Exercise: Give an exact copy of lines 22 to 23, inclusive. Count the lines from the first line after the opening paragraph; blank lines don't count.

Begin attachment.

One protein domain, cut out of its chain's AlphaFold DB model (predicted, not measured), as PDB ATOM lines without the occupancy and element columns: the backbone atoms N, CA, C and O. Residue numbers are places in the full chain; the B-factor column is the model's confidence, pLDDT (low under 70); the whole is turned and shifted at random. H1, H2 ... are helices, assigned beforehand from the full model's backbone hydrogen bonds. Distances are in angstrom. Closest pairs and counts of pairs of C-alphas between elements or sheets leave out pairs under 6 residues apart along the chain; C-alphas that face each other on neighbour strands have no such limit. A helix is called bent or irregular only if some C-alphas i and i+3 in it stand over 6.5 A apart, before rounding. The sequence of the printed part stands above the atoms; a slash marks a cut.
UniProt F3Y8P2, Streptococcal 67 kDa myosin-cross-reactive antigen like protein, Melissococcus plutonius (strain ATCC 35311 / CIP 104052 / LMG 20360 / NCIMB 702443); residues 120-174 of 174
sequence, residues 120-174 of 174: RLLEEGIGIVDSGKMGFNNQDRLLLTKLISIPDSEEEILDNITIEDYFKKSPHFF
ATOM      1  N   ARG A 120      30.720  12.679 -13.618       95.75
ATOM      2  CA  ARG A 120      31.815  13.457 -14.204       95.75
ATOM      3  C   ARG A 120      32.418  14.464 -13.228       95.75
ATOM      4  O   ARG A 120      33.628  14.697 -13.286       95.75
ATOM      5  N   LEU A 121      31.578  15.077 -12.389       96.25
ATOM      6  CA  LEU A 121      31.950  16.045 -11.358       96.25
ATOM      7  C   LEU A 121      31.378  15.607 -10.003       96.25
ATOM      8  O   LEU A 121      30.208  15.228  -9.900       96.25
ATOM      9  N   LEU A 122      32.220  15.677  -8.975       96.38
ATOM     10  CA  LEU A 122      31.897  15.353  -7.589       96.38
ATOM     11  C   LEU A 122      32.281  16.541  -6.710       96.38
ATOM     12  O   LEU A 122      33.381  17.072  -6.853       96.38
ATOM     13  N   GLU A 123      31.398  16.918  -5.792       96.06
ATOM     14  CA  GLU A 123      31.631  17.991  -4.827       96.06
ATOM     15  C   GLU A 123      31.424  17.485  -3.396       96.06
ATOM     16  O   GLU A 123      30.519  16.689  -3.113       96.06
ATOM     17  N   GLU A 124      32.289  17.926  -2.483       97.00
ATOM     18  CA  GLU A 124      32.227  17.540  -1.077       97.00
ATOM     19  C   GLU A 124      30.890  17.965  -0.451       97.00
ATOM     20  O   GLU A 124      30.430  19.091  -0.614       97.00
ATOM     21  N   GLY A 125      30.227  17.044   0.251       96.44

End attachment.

ATOM     20  O   GLU A 124      30.430  19.091  -0.614       97.00
ATOM     21  N   GLY A 125      30.227  17.044   0.251       96.44